to put effort into his own works. It was likely that at this time Aristotle
began his works on the science of Logic which he founded as the process by
which we reason. “He was engaged in founding the physical and natural sciences,
especially natural philosophy, physiology, [including] anatomy and psychology,
and above all natural history.”(Collins p.20) Aristotle was able to
proceed in peace for many years working on his theories in relative seclusion.
The growing resentment of the Macedonian rulers and those associated with the
Empire by the Athenian citizens became clear in the year 323 B.C. when Alexander
the Great died of a fever. With this event Aristotle became aware of his
numerous enemies, for instance the followers of Isocrates with whom Aristotle
argued, earlier in his life. Also those followers of Plato who did not
appreciate the dissent by Aristotle away from their master’s teachings were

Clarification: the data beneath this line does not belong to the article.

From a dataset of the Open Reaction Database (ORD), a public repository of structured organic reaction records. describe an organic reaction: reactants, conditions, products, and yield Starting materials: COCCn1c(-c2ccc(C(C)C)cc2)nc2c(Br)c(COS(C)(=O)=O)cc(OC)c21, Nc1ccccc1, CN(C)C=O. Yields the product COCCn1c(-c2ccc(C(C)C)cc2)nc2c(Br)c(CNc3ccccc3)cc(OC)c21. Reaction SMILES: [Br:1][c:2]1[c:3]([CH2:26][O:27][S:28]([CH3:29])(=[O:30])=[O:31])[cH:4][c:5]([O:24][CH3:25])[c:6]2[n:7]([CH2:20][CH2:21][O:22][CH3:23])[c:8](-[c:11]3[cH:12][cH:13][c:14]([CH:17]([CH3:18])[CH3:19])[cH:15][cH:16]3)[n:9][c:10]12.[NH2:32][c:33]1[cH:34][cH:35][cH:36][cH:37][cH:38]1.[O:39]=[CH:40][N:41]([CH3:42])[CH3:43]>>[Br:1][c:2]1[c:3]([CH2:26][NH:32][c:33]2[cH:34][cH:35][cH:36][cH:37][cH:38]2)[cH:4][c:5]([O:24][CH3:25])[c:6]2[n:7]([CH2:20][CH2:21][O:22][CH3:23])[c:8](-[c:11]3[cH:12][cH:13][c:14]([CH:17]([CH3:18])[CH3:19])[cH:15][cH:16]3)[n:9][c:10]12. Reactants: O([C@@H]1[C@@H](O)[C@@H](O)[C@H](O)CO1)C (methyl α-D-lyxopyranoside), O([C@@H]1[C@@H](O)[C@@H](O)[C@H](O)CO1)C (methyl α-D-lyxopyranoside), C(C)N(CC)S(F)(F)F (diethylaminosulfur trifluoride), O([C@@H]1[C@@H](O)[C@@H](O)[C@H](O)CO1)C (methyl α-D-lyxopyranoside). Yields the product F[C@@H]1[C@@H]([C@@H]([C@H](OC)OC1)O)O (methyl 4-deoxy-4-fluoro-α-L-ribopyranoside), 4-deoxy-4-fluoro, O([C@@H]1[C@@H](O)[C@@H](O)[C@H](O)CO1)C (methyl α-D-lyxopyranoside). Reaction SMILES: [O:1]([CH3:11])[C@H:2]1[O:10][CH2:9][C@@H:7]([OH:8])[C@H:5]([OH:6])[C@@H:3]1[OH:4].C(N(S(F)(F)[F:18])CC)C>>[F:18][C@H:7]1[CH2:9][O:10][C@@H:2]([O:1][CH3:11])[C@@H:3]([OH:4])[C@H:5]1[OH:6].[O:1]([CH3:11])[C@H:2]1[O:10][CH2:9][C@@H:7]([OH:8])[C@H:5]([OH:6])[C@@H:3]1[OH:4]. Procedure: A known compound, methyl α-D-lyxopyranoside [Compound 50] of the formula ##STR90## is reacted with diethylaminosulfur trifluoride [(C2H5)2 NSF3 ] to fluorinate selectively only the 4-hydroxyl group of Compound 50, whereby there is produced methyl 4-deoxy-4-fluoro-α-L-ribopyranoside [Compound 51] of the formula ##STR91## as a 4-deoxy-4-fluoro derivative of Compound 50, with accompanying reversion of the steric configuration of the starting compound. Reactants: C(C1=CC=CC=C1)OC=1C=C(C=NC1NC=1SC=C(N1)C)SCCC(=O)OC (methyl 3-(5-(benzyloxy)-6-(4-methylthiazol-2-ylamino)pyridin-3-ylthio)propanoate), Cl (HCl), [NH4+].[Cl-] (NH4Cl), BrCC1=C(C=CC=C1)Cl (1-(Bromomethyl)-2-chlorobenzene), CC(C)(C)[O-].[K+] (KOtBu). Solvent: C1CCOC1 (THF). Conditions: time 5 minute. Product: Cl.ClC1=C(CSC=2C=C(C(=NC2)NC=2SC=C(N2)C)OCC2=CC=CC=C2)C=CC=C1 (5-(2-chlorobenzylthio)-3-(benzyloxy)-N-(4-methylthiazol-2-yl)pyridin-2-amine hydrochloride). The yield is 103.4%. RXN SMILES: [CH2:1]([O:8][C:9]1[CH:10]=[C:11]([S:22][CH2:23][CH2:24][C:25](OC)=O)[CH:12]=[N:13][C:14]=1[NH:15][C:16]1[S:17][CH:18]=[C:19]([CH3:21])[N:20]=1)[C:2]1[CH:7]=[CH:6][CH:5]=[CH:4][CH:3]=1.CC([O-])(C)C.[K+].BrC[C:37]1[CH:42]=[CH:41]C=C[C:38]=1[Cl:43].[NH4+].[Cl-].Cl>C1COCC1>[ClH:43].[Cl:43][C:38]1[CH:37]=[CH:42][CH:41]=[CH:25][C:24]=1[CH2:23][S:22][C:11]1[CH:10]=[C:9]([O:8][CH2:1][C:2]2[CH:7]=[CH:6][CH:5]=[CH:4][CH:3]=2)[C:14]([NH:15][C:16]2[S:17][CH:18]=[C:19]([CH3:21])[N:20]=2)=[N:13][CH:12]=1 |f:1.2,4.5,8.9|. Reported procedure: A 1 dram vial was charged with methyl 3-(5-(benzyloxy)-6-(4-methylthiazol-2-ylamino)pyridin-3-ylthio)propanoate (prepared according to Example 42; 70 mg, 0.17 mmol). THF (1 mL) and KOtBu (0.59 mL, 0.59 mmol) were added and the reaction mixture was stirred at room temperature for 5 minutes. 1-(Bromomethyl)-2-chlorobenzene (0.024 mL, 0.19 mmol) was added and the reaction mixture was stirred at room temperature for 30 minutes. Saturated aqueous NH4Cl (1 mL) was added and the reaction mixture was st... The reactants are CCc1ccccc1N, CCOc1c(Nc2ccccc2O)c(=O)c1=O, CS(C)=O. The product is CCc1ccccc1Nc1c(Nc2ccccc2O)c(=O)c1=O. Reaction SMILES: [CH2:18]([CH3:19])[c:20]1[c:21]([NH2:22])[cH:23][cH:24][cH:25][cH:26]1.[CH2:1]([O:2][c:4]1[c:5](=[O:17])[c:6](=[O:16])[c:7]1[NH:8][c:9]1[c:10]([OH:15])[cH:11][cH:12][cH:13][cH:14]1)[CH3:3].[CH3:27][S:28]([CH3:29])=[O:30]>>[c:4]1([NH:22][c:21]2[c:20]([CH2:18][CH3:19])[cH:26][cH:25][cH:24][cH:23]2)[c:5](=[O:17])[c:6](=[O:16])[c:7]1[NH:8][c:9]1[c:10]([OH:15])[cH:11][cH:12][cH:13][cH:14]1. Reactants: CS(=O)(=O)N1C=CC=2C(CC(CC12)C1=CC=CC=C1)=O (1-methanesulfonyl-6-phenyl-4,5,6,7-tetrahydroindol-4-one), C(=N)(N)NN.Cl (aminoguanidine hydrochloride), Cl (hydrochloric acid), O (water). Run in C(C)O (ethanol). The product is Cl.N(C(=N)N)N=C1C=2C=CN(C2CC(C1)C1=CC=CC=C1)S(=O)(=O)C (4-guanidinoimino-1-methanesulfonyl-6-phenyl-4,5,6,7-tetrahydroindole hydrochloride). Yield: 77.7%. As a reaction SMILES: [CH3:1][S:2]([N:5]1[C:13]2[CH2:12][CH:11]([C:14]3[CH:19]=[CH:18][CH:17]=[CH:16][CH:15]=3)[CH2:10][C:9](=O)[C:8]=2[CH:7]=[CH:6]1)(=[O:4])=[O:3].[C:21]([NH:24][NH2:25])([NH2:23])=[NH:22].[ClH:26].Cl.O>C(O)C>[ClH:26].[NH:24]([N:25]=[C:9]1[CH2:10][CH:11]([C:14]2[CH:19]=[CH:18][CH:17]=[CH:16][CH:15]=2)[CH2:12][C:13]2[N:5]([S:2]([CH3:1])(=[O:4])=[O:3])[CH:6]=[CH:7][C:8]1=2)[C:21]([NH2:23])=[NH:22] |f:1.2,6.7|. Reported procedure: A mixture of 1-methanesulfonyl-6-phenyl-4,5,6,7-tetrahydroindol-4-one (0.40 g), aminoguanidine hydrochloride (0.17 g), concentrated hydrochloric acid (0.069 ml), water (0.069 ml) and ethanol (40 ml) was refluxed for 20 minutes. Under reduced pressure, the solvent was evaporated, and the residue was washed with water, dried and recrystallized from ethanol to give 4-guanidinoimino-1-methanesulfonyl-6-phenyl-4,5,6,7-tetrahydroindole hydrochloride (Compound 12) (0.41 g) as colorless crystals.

considerable in their opposition to him. Finally the obvious sect of anti-
Macedonians held much contempt for Aristotle because of his simple orientation
with Alexander and the Empire. As a result Aristotle was forced to flee Athens
when he was indicted for charges similar to those against Socrates years before.
Aristotle’s reason for leaving was said to be “in order that the Athenians might
not have another opportunity of sinning against philosophy, as they had already
done once in the person of Socrates.”(Collins p.26) He left for the city of
Chalcis were he sought temporary refuge and planned to return to Athens
following the expected re-invasion by Macedonia. Fate had something different
in mind for Aristotle, he died in 322 B.C. of a sudden illness at the age of
Aristotelian thought has progressed and influenced cultures for nearly two
millenniums. His founding and development of the theories behind the Realism
movement created the debates that were engaged in during the greater part of the
middle ages. His immense contributions to the natural sciences serve to be the
basis of the standard curriculum for students and learners everywhere.
Aristotle was clearly and impressive figure of history and philosophy for whom
we should hold much respect and admiration.
1. Collins, Lucas. Aristotle.
2. Blaug, Mark. Aristotle, (384-322 B.C.).